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Busting This Year's Election Myths

By E. J. Dionne

LITTLE ROCK, Ark. -- Elections provoke myth-spinning. Republicans are in danger of spinning away from a full appreciation of the magnitude of their defeat last week. Democrats could spin themselves into useless arguments rooted in the past and ignore the new opportunity American voters have offered them.

Some Republicans, including President Bush's political architect Karl Rove, are trying to say that Tuesday's vote was no big deal. Democratic gains were at or below the incumbent party's usual losses in the sixth year of a presidency, and, anyway, many of the Democrats elected this year are "conservative.''

Republicans believe this spin at their peril.

Many who play down the Democratic gains are the very same people who said six months ago that the Democrats had no chance of winning either the House or Senate. Incumbent-friendly congressional boundaries and the fact that many of the House and Senate seats Democrats needed to win were in previously pro-Bush areas meant Democrats needed a big and unlikely surge.

The surge happened. Votes are still being tallied, but it appears that the Democrats emerged with at least as large a margin in the popular vote in House races this year as Bush enjoyed in winning two years ago. If Rove could claim that Bush's narrow majority was part of a "rolling realignment'' to the Republicans, why is a comparable majority the other way insignificant? Democrats, by the way, also have an estimated 11 percent lead in the vote totals for Senate races and a 7 percent lead in governors' contests.

The notion that this election produced a different kind of "conservative'' majority is simply wrong. Yes, Democrats won in part by nominating moderate candidates in moderate areas. But every newly elected Democratic was, by any fair reckoning, somewhere to the left of the vanquished Republican, especially on Iraq and economic issues.

Moreover, Tuesday sent to Congress a pack of unapologetic progressives, including Sherrod Brown of Ohio and Bernie Sanders of Vermont in the Senate, and such new House members as John Yarmuth of Kentucky, Carol Shea-Porter in New Hampshire and Dave Loebsack in Iowa, among many others.

Some Republicans say that Sen. Joe Lieberman's re-election as an independent suggests that rejection of Bush's Iraq policies was not, to use Rove's word, the "determining'' factor in the election. But exit polls make clear that Lieberman won despite his support for the war, not because of it.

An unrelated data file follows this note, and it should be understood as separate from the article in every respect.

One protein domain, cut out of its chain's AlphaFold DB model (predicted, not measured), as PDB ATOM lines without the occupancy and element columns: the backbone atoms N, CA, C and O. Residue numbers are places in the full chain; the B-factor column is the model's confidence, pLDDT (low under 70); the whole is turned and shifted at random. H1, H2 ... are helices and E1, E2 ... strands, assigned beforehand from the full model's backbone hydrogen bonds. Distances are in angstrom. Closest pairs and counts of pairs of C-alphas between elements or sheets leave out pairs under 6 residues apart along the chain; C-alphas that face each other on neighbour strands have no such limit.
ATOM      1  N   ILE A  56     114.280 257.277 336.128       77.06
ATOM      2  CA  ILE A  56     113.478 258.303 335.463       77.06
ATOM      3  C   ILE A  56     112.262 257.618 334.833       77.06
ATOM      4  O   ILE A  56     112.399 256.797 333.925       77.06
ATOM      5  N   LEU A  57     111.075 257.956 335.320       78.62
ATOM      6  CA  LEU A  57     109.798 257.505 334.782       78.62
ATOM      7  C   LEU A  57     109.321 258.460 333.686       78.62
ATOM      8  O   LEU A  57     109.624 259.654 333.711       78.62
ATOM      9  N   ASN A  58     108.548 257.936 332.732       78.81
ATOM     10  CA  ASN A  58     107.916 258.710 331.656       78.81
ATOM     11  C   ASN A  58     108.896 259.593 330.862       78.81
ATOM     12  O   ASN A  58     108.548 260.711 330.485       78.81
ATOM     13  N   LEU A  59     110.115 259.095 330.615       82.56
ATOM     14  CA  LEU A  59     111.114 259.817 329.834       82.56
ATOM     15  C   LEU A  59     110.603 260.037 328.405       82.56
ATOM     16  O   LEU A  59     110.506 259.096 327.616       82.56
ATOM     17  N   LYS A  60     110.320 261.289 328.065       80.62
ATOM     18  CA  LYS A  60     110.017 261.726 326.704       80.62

Connecticut voters disapproved of the war by 2-1, and nearly two-thirds favored withdrawing some or all of our troops. Lieberman, who enjoyed residual affection among Connecticut Democrats, managed to carry close to 40 percent of the vote among those who favored troop withdrawals, including a remarkable 29 percent among those who favor withdrawing all our troops.

Republicans make a mistake if they dismiss the depth of the Democratic victory and the disintegration of their coalition. Democrats now control 28 of the 50 governorships, many of them in previously red states such as this one, and picked up legislative chambers in seven states.

Democrats converted one-time Bush voters in large numbers and cut into core Republican constituencies. As National Journal's Tom Edsall has pointed out, Republicans lost ground among white men, married people and religious voters. Nationwide, one of every seven 2004 Bush voters backed Democratic House candidates. In Ohio, Brown won 20 percent of those who voted for Bush two years ago; in Montana, Democrat Jon Tester won 18 percent of the Bush voters. In the Ohio governor's race, Ted Strickland, the winning Democrat, won 30 percent of former Bush supporters.

But victory has not prevented the revival of what feels like an ancient feud between Democratic centrists, who are emphasizing the importance of moderate voters in Tuesday's results, and those on the party's left who point to the centrality of economic populism and impatience with the Iraq War.

To which the only rational response is: Stop! Moderates were, indeed, central to the Democrats' triumph because Republicans vacated the political center. But these are angry moderates. Many are unhappy about Iraq, less on ideological grounds than because the Bush policy is such an obvious failure. The new Democratic voters are a mix of social conservatives (especially in the South and parts of the Midwest such as Indiana) and social libertarians (especially in the West). Many (especially in the Midwest) are angry about the flight of manufacturing jobs overseas.

Holding this coalition together will require subtlety and an acknowledgement that the comfortable old battles of the 1980s and '90s are irrelevant to 2006 and 2008. The old arrangements are dead, a truth both parties need to recognize.

(c) 2006, Washington Post Writers Group

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